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Taiwan Night Market Food

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  • Xiao Longbao (Steamed Dumplings)

    Xiao Longbao (Steamed Dumplings)

    This famous snack from Shanghai has spread throughout the Chinese world. It is made with pork and pork skin boiled in chicken broth wrapped in dough and steamed. They are carefully wrapped using 14 folds to make buns that “look like a bell on the bot
  • Crispy Salt & Pepper Chicken

    Crispy Salt & Pepper Chicken

    One of Taiwan’s most popular snacks. The name originally referred to breaded deep fried chunks of chicken, but is now used for a wide variety of deep fried foods including tempura, dried mushrooms, silver rolls, green corn, and dried tofu. Basil is o
  • Chou Doufu (Stinky tofu)

    Chou Doufu (Stinky tofu)

    As any lover of stinky tofu will tell you, the stinkier the better! Many people are afraid to try this pungent dish, but everyone agrees that once you do you’ll be hooked. This simple dish is prepared by frying fermented tofu in oil then cutting it i
  • O-A-Mianxian (Oyster vermicelli)

    O-A-Mianxian (Oyster vermicelli)

    No trip to the night market would be complete without a bowl of oyster noodles. Fresh oysters are added to red flour noodles and broth thickened with starch, then served with stewed sausage, black vinegar, and a special sauce and topped with cilantro
  • Ba-wan (Taiwanese meatball)

    Ba-wan (Taiwanese meatball)

    Changhwa and Hsinchu are particularly famous for their ba-wan, the former specializing in fried ba-wan, and the latter in steamed. This traditional snack is made from pork, mushrooms, and dried bamboo shoots stuffed in dough made from rice flour and
  • Jirou Fan (Chicken rice)

    Jirou Fan (Chicken rice)

    One of Chiayi’s most famous dishes, chicken rice is eaten for lunch and dinner, as a midnight snack, or even for breakfast. It is traditionally made from white rice smothered in chicken and chicken gravy, but there are many variations. Chiayi chicken
  • Lo-Ba-Bung (Rice with Braised Pork)

    Lo-Ba-Bung (Rice with Braised Pork)

    An endearing traditional favorite, this dish became popular in the post-war era when meat was a luxury that was only available on special occasions. It is traditionally made with inexpensive meat from a pig’s head and ears cooked in soy sauce, red on
  • Shrimp rolls

    Shrimp rolls

    Shrimp rolls are made with fresh shrimp, minced pork, fish sauce, celery and onions wrapped in pork skin and deep fried, then served with a sweet sauce. Unbelievably delicious!
  • Oyster omelet

    Oyster omelet

    A very popular item, these omelettes are made from fresh oysters coated in potato or sweet potato starch and fried on a skillet with eggs and onions, then served with a special sweet and sour sauce. A taste you won’t soon forget.
  • Pearl milk tea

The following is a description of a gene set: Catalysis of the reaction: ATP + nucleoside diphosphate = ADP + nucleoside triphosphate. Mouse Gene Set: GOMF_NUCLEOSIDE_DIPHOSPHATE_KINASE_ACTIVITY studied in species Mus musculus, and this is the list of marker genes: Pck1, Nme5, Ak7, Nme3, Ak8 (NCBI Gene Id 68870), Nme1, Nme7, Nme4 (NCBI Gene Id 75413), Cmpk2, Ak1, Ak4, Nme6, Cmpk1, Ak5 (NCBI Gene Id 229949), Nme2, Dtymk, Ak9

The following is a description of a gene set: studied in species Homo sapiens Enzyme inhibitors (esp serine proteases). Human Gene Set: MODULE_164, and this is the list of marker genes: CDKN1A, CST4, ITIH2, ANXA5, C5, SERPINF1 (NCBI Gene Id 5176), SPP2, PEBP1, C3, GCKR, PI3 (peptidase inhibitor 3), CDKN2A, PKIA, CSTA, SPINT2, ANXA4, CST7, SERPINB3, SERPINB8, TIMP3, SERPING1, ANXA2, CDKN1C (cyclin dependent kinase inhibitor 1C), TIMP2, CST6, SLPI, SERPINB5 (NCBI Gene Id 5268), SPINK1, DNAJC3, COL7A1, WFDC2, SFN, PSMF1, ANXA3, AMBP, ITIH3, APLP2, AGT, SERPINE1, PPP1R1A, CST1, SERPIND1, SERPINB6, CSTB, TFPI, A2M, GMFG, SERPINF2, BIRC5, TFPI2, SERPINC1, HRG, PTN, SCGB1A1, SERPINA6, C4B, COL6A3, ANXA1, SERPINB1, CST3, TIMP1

Pearl milk tea

    Also known as bubble tea, this drink was created in Taichung by mixing black tea and chewy tapioca balls. Its popularity quickly spread, and now you can find pearl milk tea wherever you find Chinese people throughout the world.
  • Jia-re Luwei (Heated Braised Snacks)

    Jia-re Luwei (Heated Braised Snacks)

    Recalling a taste of the old days, “luwei” refers to a wide range of foods that are cooked in a braising broth. When served hot, these traditional snacks can be transformed into main courses in their own right. Today, Heated Braised Snacks have gaine
  • Shengchao Huazhi (Stir-fried Squid)

    Shengchao Huazhi (Stir-fried Squid)

    Surrounded by water on all sides, Taiwan abounds with delicious seafood. One classic seafood dish is Stir-fried Squid, a mouth-watering offering commonly found in night markets. Its fresh marine flavor makes for an unforgettable eating experience.
  • Hujiao Bing (Pepper Pie)

    Hujiao Bing (Pepper Pie)

    In a time of rising food prices, Pepper Pie is an appealing and appetizing choice for the budget-conscious consumer. A piping hot serving straight out of the oven makes for a great snack on a cold winter’s day or in between meals.
    The filling cons
  • Runbing (Spring Rolls)

    Runbing (Spring Rolls)

    In Taiwan, non-fried spring rolls are traditionally eaten over the Lunar New Year holidays and the Tomb Sweeping Day festival. During the former, leftovers from assorted dishes are combined in a wrap and eaten together, symbolizing blessings cherishe
  • Dingbiancuo (Pot-side Scrapings)

    Dingbiancuo (Pot-side Scrapings)

    A specialty of the Keelung Night Market, Pot-side Scrapings have a similar texture to Hakka flat noodles and are often served in a seafood and vegetable soup. This rich and hearty dish is a favorite among the Taiwanese.
    Pot-side scrapings are made
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